Although a number of state legislatures have finished discussing the possibly of marijuana legalization in 2017, New York is just getting started. Lawmakers will soon reintroduce a proposal that aims to establish a fully legal recreational marijuana trade.
Senator Liz Krueger and Representative Crystal Peoples-Stokes will hold the proverbial hatchet to the neck of prohibitionary times with a helping hand from national marijuana advocacy group the Drug Policy Alliance. Together, this unit plans to reintroduce a bill in both chambers of General Assembly entitled the “Marijuana Regulation and Taxation Act,” as well as launch a new campaign called Start SMART NY, which is calling for “sensible marijuana access through regulated trade.”
The proposals – A3506 and S3040 -- would give adults 18 and older the freedom to possess up to two ounces of marijuana and grow up to six plants at home for personal use. It would also establish a fully legal cannabis industry, similar to what is happening in states like Colorado and Washington, giving adults 21 and older the freedom to purchase cannabis products from retail dispensaries in a manner that compares to purchasing alcohol.
If this group can finally get the state legislature to buy into the concept of full legalization, New York stands to rake in billions of dollars by simply pulling marijuana out of the hands of black market dealers. Statistics provided by Start SMART show the Empire State could easily see $3 billion per year in sales, with New York City alone generating over $400 million.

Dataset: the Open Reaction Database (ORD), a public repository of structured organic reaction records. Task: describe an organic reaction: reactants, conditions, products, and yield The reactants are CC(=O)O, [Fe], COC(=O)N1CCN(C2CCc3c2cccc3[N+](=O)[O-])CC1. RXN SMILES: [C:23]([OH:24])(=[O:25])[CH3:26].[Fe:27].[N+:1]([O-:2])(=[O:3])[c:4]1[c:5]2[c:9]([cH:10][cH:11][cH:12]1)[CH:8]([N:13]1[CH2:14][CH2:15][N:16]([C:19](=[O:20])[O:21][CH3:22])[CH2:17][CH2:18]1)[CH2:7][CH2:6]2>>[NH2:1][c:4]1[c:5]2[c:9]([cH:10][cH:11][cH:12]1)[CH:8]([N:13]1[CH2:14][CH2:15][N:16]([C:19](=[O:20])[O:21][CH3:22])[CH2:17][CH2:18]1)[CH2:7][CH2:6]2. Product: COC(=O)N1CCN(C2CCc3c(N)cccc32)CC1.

Incidentally, the same bills were introduced earlier this year, but they were not given any consideration.
Members of a pro-marijuana group called Restrict & Regulate in NY 2019 (RRNY) recently said that they have lost faith in the ability of the state legislature to pass a serious marijuana reform measure. It is for this reason the group is pushing to get New York voters to support a constitutional convention in the upcoming November election. If this rare event should happen, it is conceivable that legal marijuana could be added to the state constitution in 2019.
But as MERRY JANE reported, earlier this week, there will be a number of special interest groups working to push their respective agendas if the convention is approved, leaving no guarantees that marijuana legalization would find its way into the law.
Even if the Marijuana Regulation and Taxation Act would find passage in the New York General Assembly this year, it is unlikely to become law. Governor Andrew Cuomo said months ago that he was not yet prepared to get behind marijuana legalization. Sadly, Cuomo remains convinced that marijuana is a gateway drug, and is concerned that providing legal access to the herb would lead more people down the road to drug abuse.
The Marijuana Regulation and Taxation Act, which has already secured a number of co-sponsors, will be formally introduced on Monday.